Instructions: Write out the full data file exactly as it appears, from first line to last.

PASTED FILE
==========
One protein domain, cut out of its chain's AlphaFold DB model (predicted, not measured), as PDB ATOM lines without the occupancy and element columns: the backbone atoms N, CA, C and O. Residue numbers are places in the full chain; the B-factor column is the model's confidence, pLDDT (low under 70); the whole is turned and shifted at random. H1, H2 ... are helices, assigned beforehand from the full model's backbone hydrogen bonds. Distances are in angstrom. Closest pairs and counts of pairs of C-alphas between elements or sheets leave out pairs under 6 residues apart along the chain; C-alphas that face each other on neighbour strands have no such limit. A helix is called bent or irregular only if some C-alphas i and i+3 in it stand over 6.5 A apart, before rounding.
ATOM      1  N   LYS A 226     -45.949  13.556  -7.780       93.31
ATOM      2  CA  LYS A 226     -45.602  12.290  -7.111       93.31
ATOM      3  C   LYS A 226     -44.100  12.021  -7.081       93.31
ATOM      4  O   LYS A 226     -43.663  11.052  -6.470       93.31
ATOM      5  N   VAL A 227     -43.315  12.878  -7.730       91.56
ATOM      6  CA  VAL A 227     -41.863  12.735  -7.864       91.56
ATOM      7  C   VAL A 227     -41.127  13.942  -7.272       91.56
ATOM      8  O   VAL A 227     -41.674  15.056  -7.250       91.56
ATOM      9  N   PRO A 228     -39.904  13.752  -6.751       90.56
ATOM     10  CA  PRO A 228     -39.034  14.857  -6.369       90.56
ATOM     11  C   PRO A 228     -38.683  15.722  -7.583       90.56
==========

One protein domain, cut out of its chain's AlphaFold DB model (predicted, not measured), as PDB ATOM lines without the occupancy and element columns: the backbone atoms N, CA, C and O. Residue numbers are places in the full chain; the B-factor column is the model's confidence, pLDDT (low under 70); the whole is turned and shifted at random. H1, H2 ... are helices, assigned beforehand from the full model's backbone hydrogen bonds. Distances are in angstrom. Closest pairs and counts of pairs of C-alphas between elements or sheets leave out pairs under 6 residues apart along the chain; C-alphas that face each other on neighbour strands have no such limit. A helix is called bent or irregular only if some C-alphas i and i+3 in it stand over 6.5 A apart, before rounding.
ATOM      1  N   LYS A 226     -45.949  13.556  -7.780       93.31
ATOM      2  CA  LYS A 226     -45.602  12.290  -7.111       93.31
ATOM      3  C   LYS A 226     -44.100  12.021  -7.081       93.31
ATOM      4  O   LYS A 226     -43.663  11.052  -6.470       93.31
ATOM      5  N   VAL A 227     -43.315  12.878  -7.730       91.56
ATOM      6  CA  VAL A 227     -41.863  12.735  -7.864       91.56
ATOM      7  C   VAL A 227     -41.127  13.942  -7.272       91.56
ATOM      8  O   VAL A 227     -41.674  15.056  -7.250       91.56
ATOM      9  N   PRO A 228     -39.904  13.752  -6.751       90.56
ATOM     10  CA  PRO A 228     -39.034  14.857  -6.369       90.56
ATOM     11  C   PRO A 228     -38.683  15.722  -7.583       90.56